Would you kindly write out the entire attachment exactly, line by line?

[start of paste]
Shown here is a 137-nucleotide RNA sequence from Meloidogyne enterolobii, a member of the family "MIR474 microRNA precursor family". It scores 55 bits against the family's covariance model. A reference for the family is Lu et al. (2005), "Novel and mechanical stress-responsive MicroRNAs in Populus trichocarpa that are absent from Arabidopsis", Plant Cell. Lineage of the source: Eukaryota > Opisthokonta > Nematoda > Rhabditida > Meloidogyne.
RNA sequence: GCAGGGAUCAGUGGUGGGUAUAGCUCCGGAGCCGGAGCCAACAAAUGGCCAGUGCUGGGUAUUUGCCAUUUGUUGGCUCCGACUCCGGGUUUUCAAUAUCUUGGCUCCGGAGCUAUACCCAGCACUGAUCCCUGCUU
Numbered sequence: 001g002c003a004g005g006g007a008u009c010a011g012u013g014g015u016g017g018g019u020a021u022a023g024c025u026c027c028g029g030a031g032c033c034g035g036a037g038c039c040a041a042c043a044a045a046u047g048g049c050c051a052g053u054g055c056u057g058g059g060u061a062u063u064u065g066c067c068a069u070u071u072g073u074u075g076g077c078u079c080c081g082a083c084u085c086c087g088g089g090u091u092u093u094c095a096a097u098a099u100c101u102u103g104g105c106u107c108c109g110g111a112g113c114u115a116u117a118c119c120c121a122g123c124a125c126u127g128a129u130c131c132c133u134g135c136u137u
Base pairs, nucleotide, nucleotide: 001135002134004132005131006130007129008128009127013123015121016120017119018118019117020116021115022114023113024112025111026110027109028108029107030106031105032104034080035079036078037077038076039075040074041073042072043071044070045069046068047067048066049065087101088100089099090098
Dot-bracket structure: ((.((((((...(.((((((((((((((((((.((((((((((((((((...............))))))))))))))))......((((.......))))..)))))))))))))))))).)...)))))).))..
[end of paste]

Shown here is a 137-nucleotide RNA sequence from Meloidogyne enterolobii, a member of the family "MIR474 microRNA precursor family". It scores 55 bits against the family's covariance model. A reference for the family is Lu et al. (2005), "Novel and mechanical stress-responsive MicroRNAs in Populus trichocarpa that are absent from Arabidopsis", Plant Cell. Lineage of the source: Eukaryota > Opisthokonta > Nematoda > Rhabditida > Meloidogyne.
RNA sequence: GCAGGGAUCAGUGGUGGGUAUAGCUCCGGAGCCGGAGCCAACAAAUGGCCAGUGCUGGGUAUUUGCCAUUUGUUGGCUCCGACUCCGGGUUUUCAAUAUCUUGGCUCCGGAGCUAUACCCAGCACUGAUCCCUGCUU
Numbered sequence: 001g002c003a004g005g006g007a008u009c010a011g012u013g014g015u016g017g018g019u020a021u022a023g024c025u026c027c028g029g030a031g032c033c034g035g036a037g038c039c040a041a042c043a044a045a046u047g048g049c050c051a052g053u054g055c056u057g058g059g060u061a062u063u064u065g066c067c068a069u070u071u072g073u074u075g076g077c078u079c080c081g082a083c084u085c086c087g088g089g090u091u092u093u094c095a096a097u098a099u100c101u102u103g104g105c106u107c108c109g110g111a112g113c114u115a116u117a118c119c120c121a122g123c124a125c126u127g128a129u130c131c132c133u134g135c136u137u
Base pairs, nucleotide, nucleotide: 001135002134004132005131006130007129008128009127013123015121016120017119018118019117020116021115022114023113024112025111026110027109028108029107030106031105032104034080035079036078037077038076039075040074041073042072043071044070045069046068047067048066049065087101088100089099090098
Dot-bracket structure: ((.((((((...(.((((((((((((((((((.((((((((((((((((...............))))))))))))))))......((((.......))))..)))))))))))))))))).)...)))))).))..